III. Discussion

         Mr. Lynch presents a Harless retaliatory discharge action, which is a common-law action named as a reference to the case in which the action originated, Harless v. First National Bank in Fairmont, 162 W.Va. 116 (1978). The Harless court held that

[t]he rule that an employer has an absolute right to discharge an at will employee must be tempered by the principle that where the employer's motivation for the discharge is to contravene some substantial public policy principle, then the employer may be liable to the employee for damages occasioned by this discharge.

Syl., id. at 116. The Supreme Court of Appeals of West Virginia instructs that the State's “constitution, legislative enactments, legislatively approved regulations, and judicial opinions” are the “sources of public policy for purposes of determining whether a retaliatory discharge has occurred.” Syl. Pt. 6, Williamson v. Greene, 200 W.Va. 421, 423 (2000) (quoting Syl. Pt. 2, Birthisel v. Tri-Cities Health Servs., Corp., 188 W.Va. 371, 372 (1992)). Furthermore, to be considered “substantial, ” the source of the public policy must “provide specific guidance to a reasonable person.” Syl. Pt. 7, id. (quoting Syl. Pt. 3, Birthisel, 188 W.Va. at 377); see also Feliciano v. 7-Eleven, Inc., 210 W.Va. 740, 745 (2001) (“[T]o be substantial, a public policy must not just be recognizable as such but must be so widely regarded as to be evident to employers and employees alike.”). “A determination of the existence of public policy in West Virginia is a question of law . . . .” Syl. Pt. 1, Cordle v. Gen. Hugh Mercer Corp., 174 W.Va. 321, 322 (1984).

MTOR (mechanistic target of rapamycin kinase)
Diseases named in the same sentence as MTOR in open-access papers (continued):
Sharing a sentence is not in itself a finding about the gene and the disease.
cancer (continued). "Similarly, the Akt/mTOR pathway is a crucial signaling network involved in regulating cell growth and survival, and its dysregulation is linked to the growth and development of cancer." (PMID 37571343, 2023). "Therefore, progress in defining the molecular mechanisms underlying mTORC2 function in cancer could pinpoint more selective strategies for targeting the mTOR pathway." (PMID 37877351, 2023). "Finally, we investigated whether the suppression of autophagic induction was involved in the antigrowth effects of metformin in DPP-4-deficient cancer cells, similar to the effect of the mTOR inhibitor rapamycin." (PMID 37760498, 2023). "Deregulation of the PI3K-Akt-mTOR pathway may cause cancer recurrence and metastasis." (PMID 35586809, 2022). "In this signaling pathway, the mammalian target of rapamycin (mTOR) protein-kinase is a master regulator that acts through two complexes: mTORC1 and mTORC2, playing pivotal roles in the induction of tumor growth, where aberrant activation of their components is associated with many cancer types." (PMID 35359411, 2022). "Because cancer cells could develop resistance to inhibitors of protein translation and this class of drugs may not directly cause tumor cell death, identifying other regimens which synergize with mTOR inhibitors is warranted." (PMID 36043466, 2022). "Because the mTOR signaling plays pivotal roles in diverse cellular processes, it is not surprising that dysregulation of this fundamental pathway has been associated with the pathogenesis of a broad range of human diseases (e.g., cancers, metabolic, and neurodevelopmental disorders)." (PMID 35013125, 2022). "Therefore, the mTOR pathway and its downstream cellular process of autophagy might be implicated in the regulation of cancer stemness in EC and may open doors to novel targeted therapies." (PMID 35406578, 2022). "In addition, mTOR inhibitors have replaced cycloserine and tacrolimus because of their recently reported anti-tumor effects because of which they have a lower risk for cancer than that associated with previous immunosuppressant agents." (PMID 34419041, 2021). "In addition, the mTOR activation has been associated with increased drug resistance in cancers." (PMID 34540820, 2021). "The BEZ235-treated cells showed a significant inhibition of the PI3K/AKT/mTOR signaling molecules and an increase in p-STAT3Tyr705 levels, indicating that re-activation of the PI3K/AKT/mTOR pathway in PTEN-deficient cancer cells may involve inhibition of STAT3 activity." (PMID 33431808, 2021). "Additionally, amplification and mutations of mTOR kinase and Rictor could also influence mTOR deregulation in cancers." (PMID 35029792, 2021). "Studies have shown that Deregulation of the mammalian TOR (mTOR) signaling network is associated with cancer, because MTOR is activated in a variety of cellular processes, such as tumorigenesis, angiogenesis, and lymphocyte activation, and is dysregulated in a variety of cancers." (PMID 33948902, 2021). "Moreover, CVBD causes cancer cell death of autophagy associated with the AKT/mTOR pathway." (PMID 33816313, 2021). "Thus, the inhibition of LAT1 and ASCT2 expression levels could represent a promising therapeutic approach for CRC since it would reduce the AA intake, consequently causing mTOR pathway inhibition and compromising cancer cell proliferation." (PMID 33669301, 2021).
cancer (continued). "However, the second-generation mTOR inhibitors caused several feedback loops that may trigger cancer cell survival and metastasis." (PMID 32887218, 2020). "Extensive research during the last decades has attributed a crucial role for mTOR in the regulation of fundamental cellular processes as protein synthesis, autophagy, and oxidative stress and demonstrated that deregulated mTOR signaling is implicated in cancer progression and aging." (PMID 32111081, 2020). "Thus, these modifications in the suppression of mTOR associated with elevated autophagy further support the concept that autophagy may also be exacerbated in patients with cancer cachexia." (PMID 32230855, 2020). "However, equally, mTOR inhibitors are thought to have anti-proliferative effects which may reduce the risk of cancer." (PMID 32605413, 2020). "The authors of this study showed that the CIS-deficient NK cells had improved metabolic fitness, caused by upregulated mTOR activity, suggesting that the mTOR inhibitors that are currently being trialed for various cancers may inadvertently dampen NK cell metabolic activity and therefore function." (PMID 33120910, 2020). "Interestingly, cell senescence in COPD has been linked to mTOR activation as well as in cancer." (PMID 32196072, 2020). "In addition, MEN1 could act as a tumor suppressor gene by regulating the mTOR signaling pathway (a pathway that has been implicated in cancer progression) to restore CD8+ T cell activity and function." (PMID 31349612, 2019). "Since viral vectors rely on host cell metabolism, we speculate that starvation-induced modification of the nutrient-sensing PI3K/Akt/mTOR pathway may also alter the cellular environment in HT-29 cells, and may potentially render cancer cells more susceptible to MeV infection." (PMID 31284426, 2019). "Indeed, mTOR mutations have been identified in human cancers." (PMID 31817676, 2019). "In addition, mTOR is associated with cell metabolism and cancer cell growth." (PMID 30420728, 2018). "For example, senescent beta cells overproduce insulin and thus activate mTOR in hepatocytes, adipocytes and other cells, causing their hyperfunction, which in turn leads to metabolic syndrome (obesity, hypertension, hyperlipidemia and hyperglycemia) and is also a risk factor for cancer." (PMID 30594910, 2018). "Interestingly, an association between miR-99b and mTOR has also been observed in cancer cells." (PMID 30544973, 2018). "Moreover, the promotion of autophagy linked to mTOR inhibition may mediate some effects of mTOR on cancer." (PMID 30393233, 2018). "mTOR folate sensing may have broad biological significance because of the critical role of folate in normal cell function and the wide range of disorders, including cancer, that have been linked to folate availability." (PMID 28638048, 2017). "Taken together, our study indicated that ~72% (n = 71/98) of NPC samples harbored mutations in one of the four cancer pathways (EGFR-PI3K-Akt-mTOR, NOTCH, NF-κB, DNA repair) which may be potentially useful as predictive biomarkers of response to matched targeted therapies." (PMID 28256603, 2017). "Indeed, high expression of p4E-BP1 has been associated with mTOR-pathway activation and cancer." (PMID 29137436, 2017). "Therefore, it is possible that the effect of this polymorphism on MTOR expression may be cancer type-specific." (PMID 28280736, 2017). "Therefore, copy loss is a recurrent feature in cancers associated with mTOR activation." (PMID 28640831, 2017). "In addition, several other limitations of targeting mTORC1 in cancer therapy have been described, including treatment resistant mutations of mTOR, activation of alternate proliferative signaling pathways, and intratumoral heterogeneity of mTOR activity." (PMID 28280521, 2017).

Mr. Lynch alleges that REM fired him in retaliation for his complaints that REM was failing to comply with WVDHHR staffing regulations. (Id. ¶¶ 5-6, 11-12.) Although Mr. Lynch neglects to list in the complaint any particular regulation, both parties in their briefs cite the following two regulations as pertinent to Mr. Lynch's claims:

The Center shall provide an adequate number of qualified personnel during all hours of operation to support the functions of the Center and ensure the provisions of quality care. ...